How do you capture the subversive genius of a beloved children’s author in a rebrand? Not like this.
Roald Dahl, author of Charlie and the Chocolate Factory, Matilda, and James and the Giant Peach, is loved by children and adults alike for his morbid imagination, his anarchic worlds, his acerbic wit, and his horrible-wonderful characters. But the rebrand of the Roald Dahl Literary Estate, created by East London design agency Sunshine and aiming to unite all the appendages of the estate under a single design umbrella for the first time, doesn’t really capture any of that. Featuring the author’s name in a series of rainbow letters that look like they came from a magnetic ABC set alongside a yellow paper airplane, the Roald Dahl rebrand is as safe and conventional as you can get: a design less about capturing the tone of Dahl’s work in a logomark than about reassuring parents that Dahl is “safe” for their children to read.
Armin Vit, design critic behind the Under Consideration network of blogs, agrees, writing in an email that the new rebrand fails to really capture what made Dahl unique:
This is a fairly impossible project to solve in a way that will please the majority of people, as everyone has a different Roald Dahl favorite or a specific book they associate him with. Going with a somewhat generic wordmark that looks like jumbled children’s letters is a safe route but it could apply to any number of children’s books authors. The plane, which requires an explanation, is the only distinctive element particular to Dahl but I don’t think it’s enough. Execution-wise, it’s well done and it has a bouncy playfulness to it. It looks particularly good on the covers when used big. It will take a lot of new book sales with the new logo to establish a connection between it and the author but at least it’s going in the right direction.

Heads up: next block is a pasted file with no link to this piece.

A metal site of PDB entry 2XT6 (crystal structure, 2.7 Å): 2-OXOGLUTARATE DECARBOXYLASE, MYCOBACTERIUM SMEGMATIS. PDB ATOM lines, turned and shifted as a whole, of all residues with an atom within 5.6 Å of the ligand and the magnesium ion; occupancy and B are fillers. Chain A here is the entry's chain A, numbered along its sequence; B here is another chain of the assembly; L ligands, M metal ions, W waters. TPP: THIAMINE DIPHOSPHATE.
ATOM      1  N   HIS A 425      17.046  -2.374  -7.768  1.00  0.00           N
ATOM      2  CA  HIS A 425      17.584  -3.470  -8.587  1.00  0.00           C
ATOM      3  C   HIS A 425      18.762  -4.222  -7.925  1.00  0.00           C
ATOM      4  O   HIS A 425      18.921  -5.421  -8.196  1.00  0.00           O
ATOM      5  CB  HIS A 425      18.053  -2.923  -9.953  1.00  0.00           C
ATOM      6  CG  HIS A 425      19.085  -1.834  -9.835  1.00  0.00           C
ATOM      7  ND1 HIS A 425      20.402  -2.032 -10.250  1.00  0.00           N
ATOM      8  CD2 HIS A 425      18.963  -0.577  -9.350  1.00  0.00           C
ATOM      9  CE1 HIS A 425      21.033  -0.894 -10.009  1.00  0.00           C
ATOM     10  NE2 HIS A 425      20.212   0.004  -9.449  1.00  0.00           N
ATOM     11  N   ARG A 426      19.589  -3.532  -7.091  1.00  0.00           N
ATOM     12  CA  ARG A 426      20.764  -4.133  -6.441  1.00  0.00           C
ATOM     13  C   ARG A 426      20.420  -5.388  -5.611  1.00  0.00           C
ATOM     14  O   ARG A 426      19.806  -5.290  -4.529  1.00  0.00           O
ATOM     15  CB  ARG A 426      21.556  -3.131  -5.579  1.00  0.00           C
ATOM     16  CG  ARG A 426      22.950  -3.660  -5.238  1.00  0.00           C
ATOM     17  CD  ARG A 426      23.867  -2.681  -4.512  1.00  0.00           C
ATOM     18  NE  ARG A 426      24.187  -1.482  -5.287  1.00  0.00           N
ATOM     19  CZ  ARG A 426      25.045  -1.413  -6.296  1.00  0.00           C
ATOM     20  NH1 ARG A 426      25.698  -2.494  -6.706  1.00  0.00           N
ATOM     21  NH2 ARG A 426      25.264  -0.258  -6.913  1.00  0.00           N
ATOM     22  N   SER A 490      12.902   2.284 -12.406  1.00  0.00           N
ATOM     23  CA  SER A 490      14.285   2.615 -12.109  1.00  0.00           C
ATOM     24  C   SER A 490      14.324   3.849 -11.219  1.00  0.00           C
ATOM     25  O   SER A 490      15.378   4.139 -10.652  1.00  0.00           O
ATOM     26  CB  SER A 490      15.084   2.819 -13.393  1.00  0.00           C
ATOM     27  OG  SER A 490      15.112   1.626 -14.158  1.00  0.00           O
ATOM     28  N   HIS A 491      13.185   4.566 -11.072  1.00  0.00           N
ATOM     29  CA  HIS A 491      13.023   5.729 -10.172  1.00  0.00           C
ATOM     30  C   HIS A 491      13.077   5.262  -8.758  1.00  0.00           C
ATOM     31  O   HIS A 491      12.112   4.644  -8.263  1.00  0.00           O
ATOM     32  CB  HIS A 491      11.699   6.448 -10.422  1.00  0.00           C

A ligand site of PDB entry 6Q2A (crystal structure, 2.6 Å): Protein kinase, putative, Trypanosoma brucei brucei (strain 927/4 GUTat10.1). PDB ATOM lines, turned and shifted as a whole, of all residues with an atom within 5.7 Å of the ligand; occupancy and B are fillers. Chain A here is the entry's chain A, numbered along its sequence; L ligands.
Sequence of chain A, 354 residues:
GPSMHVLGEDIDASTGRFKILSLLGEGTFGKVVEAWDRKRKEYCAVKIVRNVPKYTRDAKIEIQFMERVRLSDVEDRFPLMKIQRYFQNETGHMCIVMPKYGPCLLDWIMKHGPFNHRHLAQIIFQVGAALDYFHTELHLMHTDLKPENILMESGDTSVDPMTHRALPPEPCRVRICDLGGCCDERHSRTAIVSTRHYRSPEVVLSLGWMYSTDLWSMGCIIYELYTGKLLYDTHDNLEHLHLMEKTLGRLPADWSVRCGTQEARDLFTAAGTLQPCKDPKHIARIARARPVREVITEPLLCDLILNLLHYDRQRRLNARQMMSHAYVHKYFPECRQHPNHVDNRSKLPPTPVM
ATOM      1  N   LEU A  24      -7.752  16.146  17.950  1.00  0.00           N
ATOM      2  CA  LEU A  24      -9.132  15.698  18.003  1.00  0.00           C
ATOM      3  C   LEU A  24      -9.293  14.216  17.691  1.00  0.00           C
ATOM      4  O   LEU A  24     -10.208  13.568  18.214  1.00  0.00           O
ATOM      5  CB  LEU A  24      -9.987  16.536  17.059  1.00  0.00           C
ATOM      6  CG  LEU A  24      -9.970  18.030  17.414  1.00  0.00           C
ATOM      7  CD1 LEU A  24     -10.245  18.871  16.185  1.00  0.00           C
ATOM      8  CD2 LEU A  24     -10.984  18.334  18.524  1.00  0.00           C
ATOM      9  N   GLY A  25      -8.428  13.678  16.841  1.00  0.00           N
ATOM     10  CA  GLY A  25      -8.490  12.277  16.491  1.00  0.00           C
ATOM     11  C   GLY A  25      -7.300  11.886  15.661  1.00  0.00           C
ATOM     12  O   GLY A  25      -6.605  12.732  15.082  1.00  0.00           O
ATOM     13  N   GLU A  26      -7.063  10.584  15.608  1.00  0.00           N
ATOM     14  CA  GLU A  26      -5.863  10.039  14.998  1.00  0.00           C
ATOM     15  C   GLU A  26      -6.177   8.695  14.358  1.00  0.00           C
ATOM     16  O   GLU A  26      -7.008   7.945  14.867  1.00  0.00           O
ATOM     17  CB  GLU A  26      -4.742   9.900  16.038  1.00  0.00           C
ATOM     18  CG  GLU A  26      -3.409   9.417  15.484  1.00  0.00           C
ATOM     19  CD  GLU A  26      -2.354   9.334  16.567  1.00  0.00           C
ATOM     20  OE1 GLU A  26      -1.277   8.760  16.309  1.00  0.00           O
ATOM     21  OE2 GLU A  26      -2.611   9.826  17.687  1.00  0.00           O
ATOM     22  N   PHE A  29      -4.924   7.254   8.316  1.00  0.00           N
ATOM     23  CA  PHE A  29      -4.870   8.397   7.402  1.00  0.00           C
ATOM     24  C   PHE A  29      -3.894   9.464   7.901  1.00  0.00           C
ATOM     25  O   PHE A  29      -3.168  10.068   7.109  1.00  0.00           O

Raul Gutierrez, founder and CEO of Tiny Bop, a Brooklyn-based company aimed at making apps for kids every bit as beautifully designed as Golden Age picture books, says that while the new rebrand is discordant with the tone and spirit of Dahl’s work, it ultimately doesn’t matter much:
I have no idea what motivated the new change, but it seems to be trying to do a lot. The multicolored font suggests a forced playfulness to me. It reads young. Most 10-year-olds want to be 11- or 12-year-olds, and the multicolored treatment reads to me like something for a 5-year-old. The paper airplane reads to me as forced whimsy and its realism is is at odds with Quentin’s Blake’s illustrations.
While the logo might work a bit better as a single color, the 3-D airplane seems like an imposition and almost an affront to Blake who in my mind is inextricably linked with Dahl. All this said, I like the simplification of the covers and the use of solid fields of color that put the artwork front and center and remove clutter. Interestingly the title is even further de-emphasized in the mocked-up book treatments to the point where one could mistake ‘Roald Dahl’ as the title of each book.
Ultimately at least for me, whatever the specific Dahl logo, the treatment is almost irrelevant. I’d buy Dahl’s books even if the covers were typed on white paper.
I suspect Vit and Gutierrez are right. Yes, the logo has issues, but there’s just no pleasing anyone trying to rebrand as complicated and unique a literary figure as Roald Dahl. And ultimately, no matter what you slap on the cover, children reading their first Dahl book can’t possibly be prepared for what they’re about to experience by design alone. That’s what made him such a treasure.